Graphical user interface was created using MATLAB App Designer

Fig 4: Graphical user interface was created using MATLAB App Designer

Algorithm Design

Once the application panel is ready, the next step is to write the code to determine the behavior for the components, the following image shows the overall workflow of the application design.

Overall workflow of the application design

Fig 5: Overall workflow of the application design

so in the first stage, data acquisition, we will be collecting the different body parameters including gender, height , weight, waist circumference and hip circumference from the user side as an input to our application. These parameters are then used to calculate the BMI, WHR and WHtR. In the output stage there will be health risk level prediction with respect to your score and gender. There will be a individual score analysis as well as a general conclusion out of it, moreover this application will also give an idea about the precautions to be followed in order to maintain  healthy lifestyle.

Once the input parameters are obtained, the model will predict your health by following three steps: unit conversion, BMI, WHR, WHtR calculation, and finally risk level classification based on BMI, WHR and WHtR scores. In the coming sections, we will see the algorithms that were followed to perform these steps.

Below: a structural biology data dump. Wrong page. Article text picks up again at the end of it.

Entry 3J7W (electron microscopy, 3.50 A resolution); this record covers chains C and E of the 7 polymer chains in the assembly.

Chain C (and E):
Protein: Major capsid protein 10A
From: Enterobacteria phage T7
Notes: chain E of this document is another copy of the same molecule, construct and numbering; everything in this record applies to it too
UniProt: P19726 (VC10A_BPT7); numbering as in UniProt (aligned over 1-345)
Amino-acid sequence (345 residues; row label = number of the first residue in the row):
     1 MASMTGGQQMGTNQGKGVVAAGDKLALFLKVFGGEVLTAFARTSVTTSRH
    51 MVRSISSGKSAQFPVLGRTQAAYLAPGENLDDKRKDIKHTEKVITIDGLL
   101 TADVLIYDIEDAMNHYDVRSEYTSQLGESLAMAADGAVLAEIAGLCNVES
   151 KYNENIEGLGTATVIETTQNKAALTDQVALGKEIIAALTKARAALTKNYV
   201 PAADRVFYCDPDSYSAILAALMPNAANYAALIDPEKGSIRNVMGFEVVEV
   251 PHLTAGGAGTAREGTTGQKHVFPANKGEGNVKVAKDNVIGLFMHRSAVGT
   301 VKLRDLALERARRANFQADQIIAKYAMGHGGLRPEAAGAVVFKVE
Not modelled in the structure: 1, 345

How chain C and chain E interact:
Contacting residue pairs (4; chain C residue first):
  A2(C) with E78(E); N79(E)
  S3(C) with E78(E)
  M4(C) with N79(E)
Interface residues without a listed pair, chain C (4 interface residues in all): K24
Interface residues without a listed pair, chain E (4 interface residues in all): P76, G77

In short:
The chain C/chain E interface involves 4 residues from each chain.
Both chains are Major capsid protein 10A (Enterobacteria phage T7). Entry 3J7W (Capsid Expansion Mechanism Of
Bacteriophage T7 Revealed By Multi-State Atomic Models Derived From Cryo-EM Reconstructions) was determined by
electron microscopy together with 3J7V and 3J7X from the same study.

Overall algorithm design

Fig 6 : Overall algorithm design

Unit Conversion

BMI, WHR and WHtR calculation

Risk level classification based on BMI, WHR and WHtR scores

Results

Following are the results obtained by entering different body parameters of different people in the application.

Case 1: Person with Central Obesity or Belly Fat

Case 2: Highly Overweight Person with Central Obesity

Case 3: Healthy  Person with More Muscle Mass

Case 4: Underweight Person

The application accurately predicted overall health status in all four different cases

Conclusion

This fitness tracker intended to be the simple and straightforward application so that everyone can get the most out of it, whether they’re a beginner or a fitness pro. This application gives you a complete picture of your health than providing a general overview which might not be entirely accurate. It also overcomes the drawbacks of using BMI alone to predict health risk. It is also worth noting that the app has been able to accurately predict the health status of different people with different body parameters.

Learning about your BMI, WHR and WHtR rate is a positive step in the process of reaching or maintaining a healthy weight. The more you know, the easier it is to make changes in your life that produce real results. Track your BMI, WHR and WHtR scores, keep a weight loss or weight gain journal, gather support from friends and family, and connect with your healthcare team to find a plan that works over the long-term for you.

Limitations

Reference:

Watch the video below for the full code and try to replicate all the results yourself !

Get Standalone Application of Webinar

This Standalone has been created using MATLAB R2018b. Get the application running and start evaluating your fitness.

Standalone Application Installation Steps

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About the author 

Ceethal Piyus

Image Processing & Signal Processing Expert with 4 years of experience in MATLAB Programming. Graduated with a Master’s in Technology degree from VIT University, Vellore, India

  • ananya gupta says:

    Hello, Nice content shared by you its really good and useful for me from which i understand concept very clear about Matlab.